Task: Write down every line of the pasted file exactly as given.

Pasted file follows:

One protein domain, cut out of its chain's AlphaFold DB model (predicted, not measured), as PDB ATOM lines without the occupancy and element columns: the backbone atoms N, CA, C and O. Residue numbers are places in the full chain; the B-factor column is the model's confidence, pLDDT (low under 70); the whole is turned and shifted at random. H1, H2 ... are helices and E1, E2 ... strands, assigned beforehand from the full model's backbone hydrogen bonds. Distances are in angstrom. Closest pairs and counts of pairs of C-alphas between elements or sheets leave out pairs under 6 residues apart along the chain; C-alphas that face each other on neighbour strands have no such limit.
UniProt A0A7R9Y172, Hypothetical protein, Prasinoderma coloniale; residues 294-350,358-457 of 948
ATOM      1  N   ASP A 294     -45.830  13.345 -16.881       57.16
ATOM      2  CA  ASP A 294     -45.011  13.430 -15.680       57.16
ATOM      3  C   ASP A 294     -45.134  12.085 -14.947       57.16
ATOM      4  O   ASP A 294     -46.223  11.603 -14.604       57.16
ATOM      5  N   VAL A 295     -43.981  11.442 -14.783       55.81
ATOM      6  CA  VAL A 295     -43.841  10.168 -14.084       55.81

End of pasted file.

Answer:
One protein domain, cut out of its chain's AlphaFold DB model (predicted, not measured), as PDB ATOM lines without the occupancy and element columns: the backbone atoms N, CA, C and O. Residue numbers are places in the full chain; the B-factor column is the model's confidence, pLDDT (low under 70); the whole is turned and shifted at random. H1, H2 ... are helices and E1, E2 ... strands, assigned beforehand from the full model's backbone hydrogen bonds. Distances are in angstrom. Closest pairs and counts of pairs of C-alphas between elements or sheets leave out pairs under 6 residues apart along the chain; C-alphas that face each other on neighbour strands have no such limit.
UniProt A0A7R9Y172, Hypothetical protein, Prasinoderma coloniale; residues 294-350,358-457 of 948
ATOM      1  N   ASP A 294     -45.830  13.345 -16.881       57.16
ATOM      2  CA  ASP A 294     -45.011  13.430 -15.680       57.16
ATOM      3  C   ASP A 294     -45.134  12.085 -14.947       57.16
ATOM      4  O   ASP A 294     -46.223  11.603 -14.604       57.16
ATOM      5  N   VAL A 295     -43.981  11.442 -14.783       55.81
ATOM      6  CA  VAL A 295     -43.841  10.168 -14.084       55.81